Thursday, October 4, 2012

Michael Vey: The Prisoner of Cell 25

Michael Vey: The Prisoner of Cell 25 by Richard Paul Evans

I approached this teen sci-fi novel (that my daughter and her friend have been gushing over) without super-duper high expectations. I was expecting something more Christmas Box-y, but silly me—this was really cool!

Michael Vey is fantastic—well thought out, with witty dialogue, entertaining and realistic characters, and lots of thought-provoking issues to chew over. It’s a page turner and I’m excited to read the second book of the series: Rise of the Elgen.

Michael is an average 14-year-old kid with a secret power. Only his mom and best friend Ostin (brilliant, nerdy, chubby, funny) are aware of his secret. Michael is a bully magnet, but one day while getting beat up he loses it and unleashes his secret weapon—the power to shock and electrocute people.

A pretty school cheerleader, Taylor, happens to be standing nearby and witnesses the whole thing. She also carries an important secret, and presses Michael to explain what he did. Taylor and Michael’s new friendship leads to a life-threatening course of events that involves everyone Michael holds dear, and opens up to him his background—why he is what he is.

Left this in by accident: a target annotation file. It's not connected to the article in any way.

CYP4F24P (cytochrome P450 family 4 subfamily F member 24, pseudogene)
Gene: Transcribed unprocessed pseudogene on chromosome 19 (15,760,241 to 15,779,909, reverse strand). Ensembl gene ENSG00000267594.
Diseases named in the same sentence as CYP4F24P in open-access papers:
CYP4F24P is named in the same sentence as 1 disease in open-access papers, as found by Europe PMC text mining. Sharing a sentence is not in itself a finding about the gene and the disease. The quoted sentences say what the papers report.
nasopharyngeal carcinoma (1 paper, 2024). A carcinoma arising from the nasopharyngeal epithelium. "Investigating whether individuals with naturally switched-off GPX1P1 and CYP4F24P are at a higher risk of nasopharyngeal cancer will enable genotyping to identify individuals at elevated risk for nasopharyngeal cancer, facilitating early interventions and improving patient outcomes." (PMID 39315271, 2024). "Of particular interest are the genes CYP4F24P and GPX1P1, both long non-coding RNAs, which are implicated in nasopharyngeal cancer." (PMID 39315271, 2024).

Really, I loved this book. It’s a popular genre, but Richard Paul Evans is a New York Times bestselling author, so of course he does it well.

I really like the heavy moral dilemmas the heroes face. There are some very thought-provoking issues that make the reader squirm and question, what would I do in that situation? The villain is exceptionally well done, too. He’s practically Satan—sadistic, evil and scheming, but deceptive in a subtle, pleasantly packaged sort of way. When the going gets tough, he doesn’t stay loyal to his followers, either. He is a very realistic character.

One more bit of praise. As a mom I appreciate the way 14-year-old Michael is so respectful of his mother. He’s a good son in a matter-of-fact, unapologetic way, which is very cool. 

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